Living Their Best Unlife. Unlike many other intelligent undead, visceraiths have no particular negative feelings towards the living, other than perhaps a faint jealousy because they can’t take part in all the things they used to. Most visceraiths simply want to exist in peace and continue as many of the activities they used to enjoy as they can.

Stay Hidden. Visceraiths are aware of how disturbing they look—many can’t even look at themselves with anything other then visceral horror. While wearing a skeleton, they can at least pretend that they chose their unlife, like a lich did, but even then it can be difficult. They typically keep themselves wrapped up well, wearing cloaks, robes, and gloves along with magical disguises so they never have to look at their glowing nerves and organs. Visceraiths hate the idea of other creatures seeing their true selves and will do anything to avoid exposure—even resorting to killing those who see their true form.

Climate/Terrain: any climate; settlement

Legends and Lore
With an Arcana check, the characters can learn the following:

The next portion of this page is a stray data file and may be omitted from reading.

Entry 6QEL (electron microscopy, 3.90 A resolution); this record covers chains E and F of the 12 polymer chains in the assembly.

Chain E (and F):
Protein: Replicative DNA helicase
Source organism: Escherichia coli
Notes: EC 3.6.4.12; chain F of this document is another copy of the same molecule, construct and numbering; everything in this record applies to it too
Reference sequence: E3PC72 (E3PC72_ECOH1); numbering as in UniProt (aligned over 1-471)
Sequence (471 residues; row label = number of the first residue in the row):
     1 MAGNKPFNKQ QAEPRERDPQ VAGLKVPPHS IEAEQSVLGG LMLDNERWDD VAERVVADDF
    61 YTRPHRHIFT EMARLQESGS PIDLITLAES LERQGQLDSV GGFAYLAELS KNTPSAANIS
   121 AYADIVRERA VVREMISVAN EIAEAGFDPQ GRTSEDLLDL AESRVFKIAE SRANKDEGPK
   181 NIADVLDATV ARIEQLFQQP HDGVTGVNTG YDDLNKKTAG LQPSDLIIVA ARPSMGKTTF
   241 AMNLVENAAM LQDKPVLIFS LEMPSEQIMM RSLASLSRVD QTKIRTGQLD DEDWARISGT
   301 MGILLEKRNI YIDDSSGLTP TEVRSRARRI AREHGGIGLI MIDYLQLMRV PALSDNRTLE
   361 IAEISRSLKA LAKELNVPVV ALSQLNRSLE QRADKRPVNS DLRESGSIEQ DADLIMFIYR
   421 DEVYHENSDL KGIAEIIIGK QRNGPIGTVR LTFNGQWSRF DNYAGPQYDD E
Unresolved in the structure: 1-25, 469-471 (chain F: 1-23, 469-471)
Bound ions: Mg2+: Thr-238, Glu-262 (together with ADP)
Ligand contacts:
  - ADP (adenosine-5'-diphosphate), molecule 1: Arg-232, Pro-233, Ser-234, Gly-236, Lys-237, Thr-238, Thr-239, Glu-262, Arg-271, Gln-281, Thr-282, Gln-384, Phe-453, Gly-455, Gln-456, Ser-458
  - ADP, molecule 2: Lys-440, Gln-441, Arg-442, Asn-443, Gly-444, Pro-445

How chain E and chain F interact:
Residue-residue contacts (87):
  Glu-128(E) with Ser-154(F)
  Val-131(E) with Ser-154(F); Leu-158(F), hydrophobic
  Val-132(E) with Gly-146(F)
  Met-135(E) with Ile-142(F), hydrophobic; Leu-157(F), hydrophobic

DC 15. Visceraiths are rare undead beings that comprise a nervous system and various organs. They wear other creature’s skeletons to give them a solid form. In life, they were wizards or other arcane casters and they have retained their spellcasting even after death.

DC 20. These beings mostly try to continue to live as they did before they died. They typically shun other undead, preferring the company of the living, although they will go to great lengths to keep their secret.

Visceraith Encounters
Challenge Rating 5-10
visceraith, visceraith with apprentice mage and grimalkin; visceraith with commoner mob; visceraith with guard squad
Treasure: 300 gp, 6 carnelians (50 gp each), gold locket with a picture of the visceraith pre-death (75 gp), noble clothes and matching hat and glove (100 gp), masterwork longsword with gilded hilt, +2 wand of the war mage, glamoured padded leather

1. People speak of “that weird wizard” who goes about completely covered in a cloak and gloves.
2. People who claim that “that weird wizard” has been magically breaking people’s bones and want revenge against them.
3. A slight green glow from ahead.
4. A strangely astringent smell.

1. Doing important research; ignores intruders unless interfered with.
2. Teaching spell theory to an apprentice.
3. Offering to hire the party to engage in some shady activity; pays well.
4. Pretending to be alive and engaging in Normal Human Activities.

Medium undead; Challenge 7 (2,900 XP)
13 (14, natural armor when wearing a skeleton, 17 with mage armor)
HP 75 (10d8+30; bloodied 37)
Speed 30 ft.; fly 30 ft. (when not in skeleton)